Im Focus: The first precise measurement of a single molecule's effective charge

For the first time, scientists have precisely measured the effective electrical charge of a single molecule in solution. This fundamental insight of an SNSF Professor could also pave the way for future medical diagnostics.

Electrical charge is one of the key properties that allows molecules to interact. Life itself depends on this phenomenon: many biological processes involve...

Im Focus: Paradigm shift in Paris: Encouraging an holistic view of laser machining

At the JEC World Composite Show in Paris in March 2018, the Fraunhofer Institute for Laser Technology ILT will be focusing on the latest trends and innovations in laser machining of composites. Among other things, researchers at the booth shared with the Aachen Center for Integrative Lightweight Production (AZL) will demonstrate how lasers can be used for joining, structuring, cutting and drilling composite materials.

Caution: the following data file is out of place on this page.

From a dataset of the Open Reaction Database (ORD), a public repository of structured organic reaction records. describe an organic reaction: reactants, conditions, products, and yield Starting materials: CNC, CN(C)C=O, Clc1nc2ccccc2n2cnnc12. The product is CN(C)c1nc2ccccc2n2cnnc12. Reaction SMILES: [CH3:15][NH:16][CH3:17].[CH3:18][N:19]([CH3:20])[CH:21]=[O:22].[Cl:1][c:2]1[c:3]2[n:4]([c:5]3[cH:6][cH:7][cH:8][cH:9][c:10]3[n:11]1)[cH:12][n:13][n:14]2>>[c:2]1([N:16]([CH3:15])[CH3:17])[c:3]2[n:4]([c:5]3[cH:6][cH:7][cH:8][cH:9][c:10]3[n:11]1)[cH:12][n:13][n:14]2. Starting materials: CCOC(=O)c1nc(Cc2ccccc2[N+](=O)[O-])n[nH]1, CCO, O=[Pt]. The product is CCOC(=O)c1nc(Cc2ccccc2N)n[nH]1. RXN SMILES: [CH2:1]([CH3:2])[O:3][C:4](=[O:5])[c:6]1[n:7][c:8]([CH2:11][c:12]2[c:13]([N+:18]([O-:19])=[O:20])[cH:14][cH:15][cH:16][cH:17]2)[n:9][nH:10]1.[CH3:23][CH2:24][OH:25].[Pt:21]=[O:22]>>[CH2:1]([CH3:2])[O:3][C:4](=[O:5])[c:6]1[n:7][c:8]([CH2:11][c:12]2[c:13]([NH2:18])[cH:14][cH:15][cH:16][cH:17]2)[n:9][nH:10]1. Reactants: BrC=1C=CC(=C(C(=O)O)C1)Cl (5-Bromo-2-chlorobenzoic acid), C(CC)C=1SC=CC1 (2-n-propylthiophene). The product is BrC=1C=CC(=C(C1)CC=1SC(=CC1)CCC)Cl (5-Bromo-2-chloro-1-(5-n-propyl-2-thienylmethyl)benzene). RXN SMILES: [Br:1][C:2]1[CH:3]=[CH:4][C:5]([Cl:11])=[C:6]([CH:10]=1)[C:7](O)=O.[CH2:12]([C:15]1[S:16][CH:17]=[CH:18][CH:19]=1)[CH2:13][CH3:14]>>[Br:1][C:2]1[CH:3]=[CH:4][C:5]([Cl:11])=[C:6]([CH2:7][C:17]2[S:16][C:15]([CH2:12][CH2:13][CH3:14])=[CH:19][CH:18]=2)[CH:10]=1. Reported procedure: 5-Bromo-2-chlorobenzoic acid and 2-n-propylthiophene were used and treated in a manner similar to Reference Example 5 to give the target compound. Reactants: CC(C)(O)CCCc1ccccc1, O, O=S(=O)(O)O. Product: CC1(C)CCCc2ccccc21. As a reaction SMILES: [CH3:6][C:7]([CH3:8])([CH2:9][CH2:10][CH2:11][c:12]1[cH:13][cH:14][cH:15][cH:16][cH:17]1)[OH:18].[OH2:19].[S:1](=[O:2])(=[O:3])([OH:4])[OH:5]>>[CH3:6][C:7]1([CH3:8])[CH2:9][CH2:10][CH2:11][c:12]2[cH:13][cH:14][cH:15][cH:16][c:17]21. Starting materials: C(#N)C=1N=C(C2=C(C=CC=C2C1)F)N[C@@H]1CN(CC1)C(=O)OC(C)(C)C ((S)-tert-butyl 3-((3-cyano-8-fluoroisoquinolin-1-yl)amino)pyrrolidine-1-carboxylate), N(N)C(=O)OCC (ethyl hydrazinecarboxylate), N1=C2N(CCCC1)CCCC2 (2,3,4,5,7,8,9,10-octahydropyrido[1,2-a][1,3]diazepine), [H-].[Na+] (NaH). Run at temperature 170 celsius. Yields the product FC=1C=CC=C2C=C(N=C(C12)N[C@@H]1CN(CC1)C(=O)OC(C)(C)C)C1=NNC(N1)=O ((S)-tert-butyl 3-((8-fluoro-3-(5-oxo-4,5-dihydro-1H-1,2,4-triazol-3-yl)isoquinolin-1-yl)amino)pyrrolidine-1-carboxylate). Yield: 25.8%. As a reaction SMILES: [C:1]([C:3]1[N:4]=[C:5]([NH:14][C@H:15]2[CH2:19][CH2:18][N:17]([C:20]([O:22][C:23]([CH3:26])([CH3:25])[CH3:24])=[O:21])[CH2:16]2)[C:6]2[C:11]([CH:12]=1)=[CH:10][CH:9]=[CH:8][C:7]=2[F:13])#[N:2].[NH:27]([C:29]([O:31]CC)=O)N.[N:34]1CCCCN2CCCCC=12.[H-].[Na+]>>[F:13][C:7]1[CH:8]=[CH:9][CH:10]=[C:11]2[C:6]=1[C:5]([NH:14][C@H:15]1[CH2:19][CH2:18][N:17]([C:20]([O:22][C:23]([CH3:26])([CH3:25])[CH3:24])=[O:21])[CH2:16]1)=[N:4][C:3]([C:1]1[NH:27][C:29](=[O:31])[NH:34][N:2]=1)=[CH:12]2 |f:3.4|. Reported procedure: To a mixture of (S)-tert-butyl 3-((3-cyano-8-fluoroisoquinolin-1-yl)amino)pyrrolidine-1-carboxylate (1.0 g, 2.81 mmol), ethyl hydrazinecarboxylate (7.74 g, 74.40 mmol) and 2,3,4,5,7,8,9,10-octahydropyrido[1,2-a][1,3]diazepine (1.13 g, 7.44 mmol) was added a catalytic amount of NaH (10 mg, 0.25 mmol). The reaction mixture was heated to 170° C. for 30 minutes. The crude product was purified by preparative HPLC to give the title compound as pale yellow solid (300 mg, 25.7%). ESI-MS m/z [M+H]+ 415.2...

No other industry has attracted as much public attention to composite materials as the automotive industry, which along with the aerospace industry is a driver...

All Focus news of the innovation-report >>>

Anzeige

Anzeige

Event News

10th International Symposium: “Advanced Battery Power – Kraftwerk Batterie” Münster, 10-11 April 2018

08.01.2018 | Event News

See, understand and experience the work of the future

11.12.2017 | Event News

Innovative strategies to tackle parasitic worms

08.12.2017 | Event News

 
Latest News

Rutgers scientists discover 'Legos of life'

23.01.2018 | Life Sciences

Seabed mining could destroy ecosystems

23.01.2018 | Earth Sciences

Transportable laser

23.01.2018 | Physics and Astronomy

VideoLinks Science & Research
Overview of more VideoLinks >>>